However, being sore for days on end is going to interfere with your training, and this is where recovery work comes into play.

    Most people do this, they usually either

    1. Don't train for days to recover

    2. Hammer the muscles again and stop any recovery, therefore muscle growth

    If you know you are getting DOMS, then you can train the same muscle group, however VERY lightly.

    One of the best things for legs soreness is walking, just getting the blood flowing to the area helps to flush out all the lactic acid.

    You can also do a light bit of leg work with reps, the operative word being LIGHT.

  7. #7
    Cyborg
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    Re: Muscle soreness and recovery

    ice baths work wonders
    we use them after a game to help with recovery, the next morning we also hit the beach waist deep and walk around to get things going again
    glutamine and protein shake after training/game and before bed
    you may not go to this length just for training but it works for many

  8. #8
    Elite Mentor Thandie's Avatar
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    Re: Recovery work

    Quote Quote posted by Tatyana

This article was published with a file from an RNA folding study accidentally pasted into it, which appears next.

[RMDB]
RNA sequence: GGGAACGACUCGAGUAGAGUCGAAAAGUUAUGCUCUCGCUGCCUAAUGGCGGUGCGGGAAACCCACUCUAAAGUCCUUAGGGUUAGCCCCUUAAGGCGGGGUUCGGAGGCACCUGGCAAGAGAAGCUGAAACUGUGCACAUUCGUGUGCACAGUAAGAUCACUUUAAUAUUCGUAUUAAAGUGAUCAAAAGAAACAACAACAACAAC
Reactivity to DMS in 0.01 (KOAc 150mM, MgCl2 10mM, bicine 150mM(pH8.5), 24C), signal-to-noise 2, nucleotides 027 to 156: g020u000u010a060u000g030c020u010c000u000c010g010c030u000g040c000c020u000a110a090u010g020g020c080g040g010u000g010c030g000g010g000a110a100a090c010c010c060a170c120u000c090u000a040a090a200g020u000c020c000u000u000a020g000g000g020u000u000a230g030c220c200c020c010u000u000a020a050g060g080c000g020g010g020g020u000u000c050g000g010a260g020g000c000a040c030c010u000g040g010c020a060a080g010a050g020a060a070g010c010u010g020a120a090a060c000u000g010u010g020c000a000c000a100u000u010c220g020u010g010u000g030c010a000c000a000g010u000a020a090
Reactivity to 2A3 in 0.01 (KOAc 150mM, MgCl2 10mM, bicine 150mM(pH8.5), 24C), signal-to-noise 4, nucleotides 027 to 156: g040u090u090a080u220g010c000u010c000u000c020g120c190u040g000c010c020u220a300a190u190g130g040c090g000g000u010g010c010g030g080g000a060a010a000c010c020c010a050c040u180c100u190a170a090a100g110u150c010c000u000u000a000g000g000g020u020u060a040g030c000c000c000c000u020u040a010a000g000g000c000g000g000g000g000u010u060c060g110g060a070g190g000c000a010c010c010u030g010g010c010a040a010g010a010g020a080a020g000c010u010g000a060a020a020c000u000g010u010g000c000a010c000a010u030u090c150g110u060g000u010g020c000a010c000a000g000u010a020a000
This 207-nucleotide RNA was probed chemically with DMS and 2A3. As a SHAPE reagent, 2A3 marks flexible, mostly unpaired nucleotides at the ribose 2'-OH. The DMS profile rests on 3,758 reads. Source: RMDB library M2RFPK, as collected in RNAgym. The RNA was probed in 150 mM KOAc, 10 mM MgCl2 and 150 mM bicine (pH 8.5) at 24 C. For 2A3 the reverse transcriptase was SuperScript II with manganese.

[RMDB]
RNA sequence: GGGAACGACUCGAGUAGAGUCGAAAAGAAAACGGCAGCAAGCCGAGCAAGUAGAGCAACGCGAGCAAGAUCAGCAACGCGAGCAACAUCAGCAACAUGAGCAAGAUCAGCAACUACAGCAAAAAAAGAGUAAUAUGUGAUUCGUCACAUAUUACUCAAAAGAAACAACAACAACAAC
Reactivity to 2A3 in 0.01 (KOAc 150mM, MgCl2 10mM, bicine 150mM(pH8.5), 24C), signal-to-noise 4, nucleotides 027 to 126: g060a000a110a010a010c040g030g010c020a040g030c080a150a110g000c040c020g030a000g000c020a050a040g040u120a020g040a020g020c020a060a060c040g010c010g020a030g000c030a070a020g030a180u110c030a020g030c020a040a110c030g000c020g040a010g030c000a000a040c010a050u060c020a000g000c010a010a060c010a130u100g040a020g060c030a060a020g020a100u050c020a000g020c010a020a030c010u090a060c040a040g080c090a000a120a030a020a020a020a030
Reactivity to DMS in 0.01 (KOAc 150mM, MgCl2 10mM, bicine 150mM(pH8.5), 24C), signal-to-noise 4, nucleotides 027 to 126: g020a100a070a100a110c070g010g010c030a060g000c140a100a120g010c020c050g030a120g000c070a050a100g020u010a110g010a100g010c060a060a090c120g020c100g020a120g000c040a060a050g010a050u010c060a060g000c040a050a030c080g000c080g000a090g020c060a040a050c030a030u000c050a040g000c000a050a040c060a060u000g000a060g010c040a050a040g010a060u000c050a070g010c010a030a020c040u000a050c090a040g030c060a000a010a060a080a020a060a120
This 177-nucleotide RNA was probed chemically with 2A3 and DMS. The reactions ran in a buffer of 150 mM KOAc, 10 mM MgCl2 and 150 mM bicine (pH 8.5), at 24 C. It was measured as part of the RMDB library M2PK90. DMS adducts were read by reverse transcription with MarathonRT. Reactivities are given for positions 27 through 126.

So yes, we all get sore sometimes from training, but it is not a pre-requisite for muscle growth.

    However, being sore for days on end is going to interfere with your training, and this is where recovery work comes into play.

    Most people do this, they usually either

    1. Don't train for days to recover

    2. Hammer the muscles again and stop any recovery, therefore muscle growth

    If you know you are getting DOMS, then you can train the same muscle group, however VERY lightly.

    One of the best things for legs soreness is walking, just getting the blood flowing to the area helps to flush out all the lactic acid.

    You can also do a light bit of leg work with reps, the operative word being LIGHT.


    Good thread.

    my problem is that I've been hitting heavy weights for quads and hamstring in order to get them bigger. I have been sored for a couple of months now. Does that mean I'm not growing? It appears as if I have. I have been using light weights for so long and now I'm hurting.